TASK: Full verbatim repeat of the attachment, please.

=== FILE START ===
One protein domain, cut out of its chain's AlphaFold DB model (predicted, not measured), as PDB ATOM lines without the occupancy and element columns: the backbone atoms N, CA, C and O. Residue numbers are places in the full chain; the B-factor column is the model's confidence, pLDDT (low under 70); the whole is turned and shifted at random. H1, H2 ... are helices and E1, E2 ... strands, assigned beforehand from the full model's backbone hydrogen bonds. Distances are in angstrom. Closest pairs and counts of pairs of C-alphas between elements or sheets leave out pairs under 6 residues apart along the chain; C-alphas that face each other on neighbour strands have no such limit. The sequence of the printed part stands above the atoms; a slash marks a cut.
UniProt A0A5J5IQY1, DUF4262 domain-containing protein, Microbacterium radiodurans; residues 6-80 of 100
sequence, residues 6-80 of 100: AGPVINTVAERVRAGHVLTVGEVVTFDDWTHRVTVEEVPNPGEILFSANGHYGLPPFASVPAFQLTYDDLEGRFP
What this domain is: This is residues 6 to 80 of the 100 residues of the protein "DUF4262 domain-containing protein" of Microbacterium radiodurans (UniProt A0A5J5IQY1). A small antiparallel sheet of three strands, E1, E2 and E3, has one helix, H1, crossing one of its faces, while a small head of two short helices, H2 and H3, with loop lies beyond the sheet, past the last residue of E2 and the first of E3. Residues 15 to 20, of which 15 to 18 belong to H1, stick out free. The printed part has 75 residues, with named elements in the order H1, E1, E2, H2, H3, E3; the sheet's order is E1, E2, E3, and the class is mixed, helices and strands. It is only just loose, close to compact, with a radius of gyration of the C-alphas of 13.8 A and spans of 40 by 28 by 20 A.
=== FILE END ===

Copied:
One protein domain, cut out of its chain's AlphaFold DB model (predicted, not measured), as PDB ATOM lines without the occupancy and element columns: the backbone atoms N, CA, C and O. Residue numbers are places in the full chain; the B-factor column is the model's confidence, pLDDT (low under 70); the whole is turned and shifted at random. H1, H2 ... are helices and E1, E2 ... strands, assigned beforehand from the full model's backbone hydrogen bonds. Distances are in angstrom. Closest pairs and counts of pairs of C-alphas between elements or sheets leave out pairs under 6 residues apart along the chain; C-alphas that face each other on neighbour strands have no such limit. The sequence of the printed part stands above the atoms; a slash marks a cut.
UniProt A0A5J5IQY1, DUF4262 domain-containing protein, Microbacterium radiodurans; residues 6-80 of 100
sequence, residues 6-80 of 100: AGPVINTVAERVRAGHVLTVGEVVTFDDWTHRVTVEEVPNPGEILFSANGHYGLPPFASVPAFQLTYDDLEGRFP
What this domain is: This is residues 6 to 80 of the 100 residues of the protein "DUF4262 domain-containing protein" of Microbacterium radiodurans (UniProt A0A5J5IQY1). A small antiparallel sheet of three strands, E1, E2 and E3, has one helix, H1, crossing one of its faces, while a small head of two short helices, H2 and H3, with loop lies beyond the sheet, past the last residue of E2 and the first of E3. Residues 15 to 20, of which 15 to 18 belong to H1, stick out free. The printed part has 75 residues, with named elements in the order H1, E1, E2, H2, H3, E3; the sheet's order is E1, E2, E3, and the class is mixed, helices and strands. It is only just loose, close to compact, with a radius of gyration of the C-alphas of 13.8 A and spans of 40 by 28 by 20 A.